The death toll so far during Cairo's days of protests is much higher than reported in the news, according to doctors at one of Cairo's largest hospitals.
A resident doctor at the hospital who was assisting with surgeries yesterday told Al-Masry Al-Youm today that most of those admitted were not wounded, but dead. He estimated the number at more than 50.
The doctor said the wounds were from live bullets, not rubber bullets, and most appeared to be aimed at the head and heart, leading him to believe that orders to the riot police were to kill, not injure, the tens of thousands of protesters who took to the streets in anti-government protests this week.
"I rarely saw rubber bullet wounds," he said.
Attempts to reach the wounded in the mass protests–which were instantly cordoned off by the city's massive number of riot police–were inhibited by the crowds.
A doctor who attended yesterday's protests, who asked that her name be withheld, said it took some two hours for ambulances to reach the wounded around her. At Tahrir Square she saw a child caught in the tear gas explosions; later she was told that the child, like many others exposed to massive amounts of gas, had suffocated to death.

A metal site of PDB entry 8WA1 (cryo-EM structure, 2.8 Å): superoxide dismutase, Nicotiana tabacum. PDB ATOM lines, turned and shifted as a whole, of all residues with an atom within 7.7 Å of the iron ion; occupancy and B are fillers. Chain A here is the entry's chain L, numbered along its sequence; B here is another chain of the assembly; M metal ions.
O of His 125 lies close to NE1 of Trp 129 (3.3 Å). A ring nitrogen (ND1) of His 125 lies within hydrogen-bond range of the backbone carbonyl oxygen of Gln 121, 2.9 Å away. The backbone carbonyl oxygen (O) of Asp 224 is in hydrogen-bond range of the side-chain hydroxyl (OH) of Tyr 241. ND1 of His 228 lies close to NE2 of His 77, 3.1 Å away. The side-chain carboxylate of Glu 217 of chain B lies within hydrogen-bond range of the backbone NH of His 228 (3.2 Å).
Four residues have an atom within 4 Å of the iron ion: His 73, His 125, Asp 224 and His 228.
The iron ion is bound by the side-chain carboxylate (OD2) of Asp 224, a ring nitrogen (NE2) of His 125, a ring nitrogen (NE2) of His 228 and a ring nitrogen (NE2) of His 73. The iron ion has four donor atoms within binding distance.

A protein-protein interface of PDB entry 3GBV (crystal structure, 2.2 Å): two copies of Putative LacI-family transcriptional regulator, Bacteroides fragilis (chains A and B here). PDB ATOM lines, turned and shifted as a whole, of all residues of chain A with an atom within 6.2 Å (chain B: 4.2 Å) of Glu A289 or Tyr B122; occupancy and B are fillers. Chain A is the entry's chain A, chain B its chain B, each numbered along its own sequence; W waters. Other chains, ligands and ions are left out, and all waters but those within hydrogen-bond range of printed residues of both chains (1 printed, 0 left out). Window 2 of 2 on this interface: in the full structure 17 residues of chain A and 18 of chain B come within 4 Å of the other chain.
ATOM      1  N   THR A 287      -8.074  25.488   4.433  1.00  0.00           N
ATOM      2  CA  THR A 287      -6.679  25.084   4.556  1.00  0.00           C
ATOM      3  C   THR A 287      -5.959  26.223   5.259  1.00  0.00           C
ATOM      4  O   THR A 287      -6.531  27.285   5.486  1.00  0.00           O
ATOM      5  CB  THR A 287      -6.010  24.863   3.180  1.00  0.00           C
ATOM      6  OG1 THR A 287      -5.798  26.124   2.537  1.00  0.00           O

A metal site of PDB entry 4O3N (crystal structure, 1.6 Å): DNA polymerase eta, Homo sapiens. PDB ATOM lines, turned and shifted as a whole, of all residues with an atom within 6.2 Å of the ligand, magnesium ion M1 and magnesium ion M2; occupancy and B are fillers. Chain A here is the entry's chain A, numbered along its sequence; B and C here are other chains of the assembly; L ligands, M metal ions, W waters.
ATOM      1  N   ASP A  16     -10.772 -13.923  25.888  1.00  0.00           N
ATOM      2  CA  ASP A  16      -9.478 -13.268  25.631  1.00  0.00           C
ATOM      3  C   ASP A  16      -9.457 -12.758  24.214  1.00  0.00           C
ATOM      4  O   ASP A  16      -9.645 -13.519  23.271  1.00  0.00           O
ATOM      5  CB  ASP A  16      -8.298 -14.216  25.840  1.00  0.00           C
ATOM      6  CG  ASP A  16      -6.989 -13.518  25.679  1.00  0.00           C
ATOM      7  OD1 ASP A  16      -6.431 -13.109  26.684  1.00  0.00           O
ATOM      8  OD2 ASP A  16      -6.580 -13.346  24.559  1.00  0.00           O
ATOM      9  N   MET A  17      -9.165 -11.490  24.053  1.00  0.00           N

Lack of cell phone reception and internet access, both cut by the government to hinder the organizing of protesters, has only compounded the difficulty of responding to emergencies.
Deaths from live bullets aside, the use of rubber bullets can be just as serious. Shot from as close a range as the riot police were to protesters, they easily pierce the skin and organs. Furthermore, because police were shooting at the head, eyes, and chest, rather than at non-fatal body parts, casualties rose, according to the same doctor.
At the hospital, this reporter was approached by a young female doctor who also asked to remain anonymous. "Write in your newspaper that we need the army to come to the hospital," she said. "There is no one here protecting the doctors, and it's turning into chaos inside."